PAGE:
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Robots help our doctors diagnose cancer sooner

Kelvin Lau demonstrates the Ion technology on a model of the lungs

A robot that can reach suspect tumours in the lungs could diagnose cancer much earlier, reducing anxiety for patients and speeding up treatment.

The technology, used for the first time in the UK at St Bartholomew’s and Royal Brompton hospitals, sees clinicians insert a thin and highly manoeuvrable catheter with a camera on the end into the lungs via the mouth and navigate to a potentially cancerous growth or lung nodule.

Lung cancer is the third most common cancer in the UK but is difficult to spot due to the complex network of tiny airways. More than two-thirds of cases are diagnosed at a later stage of progression, leading to more advanced disease.

The Ion Endoluminal System from technology company Intuitive creates a 3D roadmap of the lungs, directing doctors – much like a car’s sat-nav – to hard-to-reach areas with more precision than ever before.

This approach, which requires no incision, is less risky than other biopsy techniques in which a needle is inserted from outside the body into the lungs, potentially hitting blood vessels and puncturing the lung.

And whereas some nodules would be monitored for long periods for signs of cancer, clinicians can now take a small sample of tissue – known as a biopsy – which is sent to the lab, with the results usually available within five days.

Teams from both London hospitals are participating in a clinical study looking at the impact of the technology on early diagnosis. Each hospital will recruit around 50 patients with suspicious nodules that have been detected on computerised tomography (CT) scans.

St Bartholomew’s consultant Kelvin Lau (pictured) said: "The UK is leading the way in lung cancer screening. However, only some of the lung nodules identified are cancerous and need treatment. Current biopsy techniques carry risk and are not always accurate, and many patients end up waiting for a repeat scan. The uncertainty of the wait causes anxiety and could allow a cancer to grow and spread.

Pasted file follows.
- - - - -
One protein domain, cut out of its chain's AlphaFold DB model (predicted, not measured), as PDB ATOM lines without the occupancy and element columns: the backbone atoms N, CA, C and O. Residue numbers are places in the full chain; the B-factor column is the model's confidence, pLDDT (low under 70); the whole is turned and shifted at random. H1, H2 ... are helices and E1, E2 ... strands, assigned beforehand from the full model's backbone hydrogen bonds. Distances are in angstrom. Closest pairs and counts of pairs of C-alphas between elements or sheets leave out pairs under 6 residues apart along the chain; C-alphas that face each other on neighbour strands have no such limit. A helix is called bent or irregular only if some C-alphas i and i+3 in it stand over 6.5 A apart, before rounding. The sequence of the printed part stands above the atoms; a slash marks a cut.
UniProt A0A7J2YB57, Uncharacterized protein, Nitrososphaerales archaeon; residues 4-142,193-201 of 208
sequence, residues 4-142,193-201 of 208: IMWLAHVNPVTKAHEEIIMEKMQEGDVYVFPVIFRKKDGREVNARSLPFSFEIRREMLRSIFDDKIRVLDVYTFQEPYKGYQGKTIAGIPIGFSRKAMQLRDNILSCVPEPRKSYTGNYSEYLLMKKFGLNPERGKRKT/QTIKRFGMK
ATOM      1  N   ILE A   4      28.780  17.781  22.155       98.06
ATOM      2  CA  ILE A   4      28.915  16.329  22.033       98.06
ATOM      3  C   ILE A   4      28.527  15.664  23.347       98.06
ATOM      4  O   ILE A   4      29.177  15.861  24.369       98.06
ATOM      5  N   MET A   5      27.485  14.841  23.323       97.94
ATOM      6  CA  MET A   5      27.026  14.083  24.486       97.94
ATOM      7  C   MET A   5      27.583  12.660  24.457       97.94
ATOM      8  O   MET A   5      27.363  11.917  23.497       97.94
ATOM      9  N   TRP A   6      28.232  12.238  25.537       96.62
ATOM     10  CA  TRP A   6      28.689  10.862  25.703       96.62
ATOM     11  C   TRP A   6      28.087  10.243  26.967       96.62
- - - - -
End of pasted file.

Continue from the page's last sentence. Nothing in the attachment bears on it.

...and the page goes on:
“I now have the precision and stability to lock onto a very small lung nodule and obtain an accurate biopsy quickly and safely. This could transform early diagnosis and treatment, reduce the need for repeat scans and treat lung cancer earlier.”

Professor Pallav Shah, consultant respiratory physician at Royal Brompton Hospital, said: “When we see patients with cancerous lung nodules of more than 30mm, their five year survival rate is around 68%, but if we are able to detect these nodules at a smaller size, when they are less than 10mm in size, we are looking at a 92% survival rate.”

Margaret French, 67, was diagnosed as part of the study after being screened at an NHS lung truck in Essex which spotted a shadow on her right lung. She is set to have keyhole surgery in the coming weeks to remove the tumour.

She said: “After being referred to King George Hospital, Mr Lau told me about this trial and the new technology. I asked if he thought it was better, and he said 'yes'. He’s doing it every day, so he should know.

“I went in for the biopsy, I arrived at 7:30, and it was fantastic. I was on the train home by 13:20. You never want to need surgery, but as it’s a small piece to remove, they can do it without cutting me open. The care has been really good.”

This story featured in the TelegraphIndependent, Mail Online and Evening Standard.

Pictured: Kelvin Lau demonstrates the Ion technology on a model of the lungs and below: the Ion technology in action, also on a model.

Ion technology in action in a model of the lungs

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